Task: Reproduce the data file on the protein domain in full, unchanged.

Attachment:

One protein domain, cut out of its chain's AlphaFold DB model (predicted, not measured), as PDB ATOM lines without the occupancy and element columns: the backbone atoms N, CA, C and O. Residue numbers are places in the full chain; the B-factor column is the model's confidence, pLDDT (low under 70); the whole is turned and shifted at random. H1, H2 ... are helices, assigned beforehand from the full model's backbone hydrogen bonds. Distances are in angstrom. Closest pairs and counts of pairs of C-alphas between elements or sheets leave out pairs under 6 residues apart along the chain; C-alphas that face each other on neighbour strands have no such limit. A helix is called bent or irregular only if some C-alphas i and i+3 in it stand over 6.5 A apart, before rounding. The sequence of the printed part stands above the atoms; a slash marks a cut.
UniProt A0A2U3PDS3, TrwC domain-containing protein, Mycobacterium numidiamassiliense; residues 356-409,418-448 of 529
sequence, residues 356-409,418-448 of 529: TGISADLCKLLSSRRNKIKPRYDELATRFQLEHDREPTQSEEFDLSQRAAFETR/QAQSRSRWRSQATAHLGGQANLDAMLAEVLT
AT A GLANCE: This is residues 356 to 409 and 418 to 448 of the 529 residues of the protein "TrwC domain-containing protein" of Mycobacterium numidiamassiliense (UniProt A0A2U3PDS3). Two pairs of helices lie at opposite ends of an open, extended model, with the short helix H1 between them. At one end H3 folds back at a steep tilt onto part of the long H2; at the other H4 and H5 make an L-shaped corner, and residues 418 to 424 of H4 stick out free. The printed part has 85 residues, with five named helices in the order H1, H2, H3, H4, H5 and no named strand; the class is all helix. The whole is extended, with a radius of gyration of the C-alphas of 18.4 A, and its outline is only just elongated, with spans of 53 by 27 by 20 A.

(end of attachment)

One protein domain, cut out of its chain's AlphaFold DB model (predicted, not measured), as PDB ATOM lines without the occupancy and element columns: the backbone atoms N, CA, C and O. Residue numbers are places in the full chain; the B-factor column is the model's confidence, pLDDT (low under 70); the whole is turned and shifted at random. H1, H2 ... are helices, assigned beforehand from the full model's backbone hydrogen bonds. Distances are in angstrom. Closest pairs and counts of pairs of C-alphas between elements or sheets leave out pairs under 6 residues apart along the chain; C-alphas that face each other on neighbour strands have no such limit. A helix is called bent or irregular only if some C-alphas i and i+3 in it stand over 6.5 A apart, before rounding. The sequence of the printed part stands above the atoms; a slash marks a cut.
UniProt A0A2U3PDS3, TrwC domain-containing protein, Mycobacterium numidiamassiliense; residues 356-409,418-448 of 529
sequence, residues 356-409,418-448 of 529: TGISADLCKLLSSRRNKIKPRYDELATRFQLEHDREPTQSEEFDLSQRAAFETR/QAQSRSRWRSQATAHLGGQANLDAMLAEVLT
AT A GLANCE: This is residues 356 to 409 and 418 to 448 of the 529 residues of the protein "TrwC domain-containing protein" of Mycobacterium numidiamassiliense (UniProt A0A2U3PDS3). Two pairs of helices lie at opposite ends of an open, extended model, with the short helix H1 between them. At one end H3 folds back at a steep tilt onto part of the long H2; at the other H4 and H5 make an L-shaped corner, and residues 418 to 424 of H4 stick out free. The printed part has 85 residues, with five named helices in the order H1, H2, H3, H4, H5 and no named strand; the class is all helix. The whole is extended, with a radius of gyration of the C-alphas of 18.4 A, and its outline is only just elongated, with spans of 53 by 27 by 20 A.